Understanding the Language of Speech Therapy

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Have you ever been handed a report from a Speech Pathologist and found it almost impossible to understand with all of the Speech Pathology terms and ‘lingo’?

 As much as we try to make things easy to understand, there’s always a little bit of “jargon” (or, technical language) that creeps in to our reports or conversations with parents.

Here’s our quick Speech Pathology Glossary of Terms to help you get started on your Speech Therapy journey.

Within Normal Limits

We often use the terms ‘within normal limits’ and ‘delayed’, but what do these mean?

As Speech Pathologists we rely on ‘norms’, or, averages. Using assessments and observations, we can determine where your child’s skills fit with other children their age. If their skills are about the same as most children their age, we say their skills are “age appropriate”, or, “within normal limits”. If their skills are below most children their age, we say their skills are “delayed” and we would recommend therapy to build up your child’s skills in these difficult areas.


Language is the broad term we use to describe the way we put words together to communicate and the way we understand language used by others. Language can be broken down in to a number of different areas, including receptive, expressive and pragmatic.

Understanding the Language of Speech Therapy » understanding speech therapy report

Receptive Language is our understanding of language and our ability to understand others.

Receptive language delays might look like:

  • Difficulty following directions (e.g. before, after, first, next)
  • Difficulty understanding basic concepts (e.g. big, small, short, tall, hot, cold)
  • Difficulty understanding location concepts (e.g. on, under, in front, behind, next to)
  • Difficulty identifying categories (e.g. animals, food, things that are hot, things that are green)

 Expressive Language is our ability to use language to share our ideas and express ourselves completely to others.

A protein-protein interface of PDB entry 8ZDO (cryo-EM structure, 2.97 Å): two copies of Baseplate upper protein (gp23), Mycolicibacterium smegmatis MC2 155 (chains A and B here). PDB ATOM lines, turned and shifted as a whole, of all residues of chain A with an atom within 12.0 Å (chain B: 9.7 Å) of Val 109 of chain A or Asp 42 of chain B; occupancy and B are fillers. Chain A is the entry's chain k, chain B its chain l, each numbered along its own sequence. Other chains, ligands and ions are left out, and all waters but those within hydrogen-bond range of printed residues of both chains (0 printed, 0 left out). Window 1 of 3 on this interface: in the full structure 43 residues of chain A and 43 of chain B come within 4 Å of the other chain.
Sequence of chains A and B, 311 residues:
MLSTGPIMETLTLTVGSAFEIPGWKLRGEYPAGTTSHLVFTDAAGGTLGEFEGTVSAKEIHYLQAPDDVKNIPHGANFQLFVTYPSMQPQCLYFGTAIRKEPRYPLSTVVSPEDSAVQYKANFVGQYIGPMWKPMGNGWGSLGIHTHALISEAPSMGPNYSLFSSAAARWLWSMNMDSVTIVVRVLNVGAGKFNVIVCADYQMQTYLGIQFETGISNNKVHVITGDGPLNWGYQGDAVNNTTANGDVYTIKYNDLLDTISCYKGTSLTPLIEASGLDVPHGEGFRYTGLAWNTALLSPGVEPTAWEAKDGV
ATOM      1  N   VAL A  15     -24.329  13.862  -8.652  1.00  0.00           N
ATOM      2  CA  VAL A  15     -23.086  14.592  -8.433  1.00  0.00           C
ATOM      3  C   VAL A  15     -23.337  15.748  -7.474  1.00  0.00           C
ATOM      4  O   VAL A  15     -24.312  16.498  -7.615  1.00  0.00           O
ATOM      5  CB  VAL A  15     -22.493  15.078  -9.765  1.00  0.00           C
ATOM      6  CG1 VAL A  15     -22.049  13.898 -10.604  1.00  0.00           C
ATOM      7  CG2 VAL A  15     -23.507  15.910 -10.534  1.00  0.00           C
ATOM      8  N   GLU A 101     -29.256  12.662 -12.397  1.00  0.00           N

Expressive language delays might look like:

  • Difficulty using different types of words (e.g. nouns (words for people, places and things), verbs (doing words), adjectives (describing words))
  • Difficulty using different combinations of these words (e.g. ‘Daddy work’, ‘Mummy go car’)
  • Difficulty with grammar (e.g. plurals (cars, mice), verb tense (cooked, cooking, will cook), pronouns (he, his, him, himself)

For more information on language development click here.

Pragmatic Language is our ability to use language in social situations. It includes what we say, how we say it, what our bodies look and feel like, and whether what we say is appropriate for a given situation.

Pragmatic language delays might look like:

  • Difficulty starting, keeping and ending conversations
  • Difficulty understanding body language and identifying feelings
  • Difficulty understanding and using different tones of voice (e.g. angry vs sad)
  • Difficulty understanding figurative language (e.g. idioms, metaphors and similes)

For more information on pragmatic language click here.

Phonological Awareness

Phonological Awareness (PA) is our ability to manipulate sounds in words, and are important pre-literacy skills.

Understanding the Language of Speech Therapy » understanding speech therapy report

Phonological awareness delays might look like:

  • Difficulty identifying and making rhyme
  • Difficulty identifying the first, last or middle sound in a word
  • Difficulty breaking words up in to their sounds
  • Difficulty identifying syllables in words
  • Difficulty changing sounds in words


Speech is the way we put sounds together to make words.

Understanding the Language of Speech Therapy » understanding speech therapy report

Articulation is our ability to coordinate movements of our mouth, tongue and lips to make sounds. These are difficulties making sounds in isolation.

Articulation delays might look like:

  • Difficulties making sounds in isolation (e.g. when trying to make the ‘k’ sound your child might use the sound ‘g’, ‘t’ or ‘d’, or, when trying to make the ‘th’ sound, your child might say ‘d’, ‘f’ or ‘v’)
  • A lateral lisp (e.g. when saying ‘s’ the sound is ‘slushy’ or sounds a bit like a ‘sh’ sound)
  • An interdental lisp (e.g. when saying ‘s’ the tongue comes out between the teeth and sounds more like a ‘th’ sound)

For more information on when children should be using different sounds click here.

Phonology is how sounds are used in words and the patterns that these sounds follow. These are difficulties using sounds in words, but able to make the sound on its own.

Phonological delays might look like:

  • Fronting – making a sound that is usually produced at the back of the mouth at the front of the mouth (e.g. able to say the ‘k’ sound, but saying ‘tat’ for ‘cat’).
  • Cluster reduction – saying only part of a consonant cluster, that is, two or more consonants together, such as, ‘st-‘, ‘str-’, ‘bl-‘(e.g. saying ‘dop’ or ‘top’ for ‘stop’)

For more information on the different phonological processes click here and for information about when these processes should be eliminated click here.

Other Useful Resources

For more information on what your child’s speech and language skills should look like between 1 and 5, have a look at our milestones handouts here.

Speech Pathology Australia have also developed some fabulous (and thorough) fact sheets for any questions you might have about Speech Pathology.

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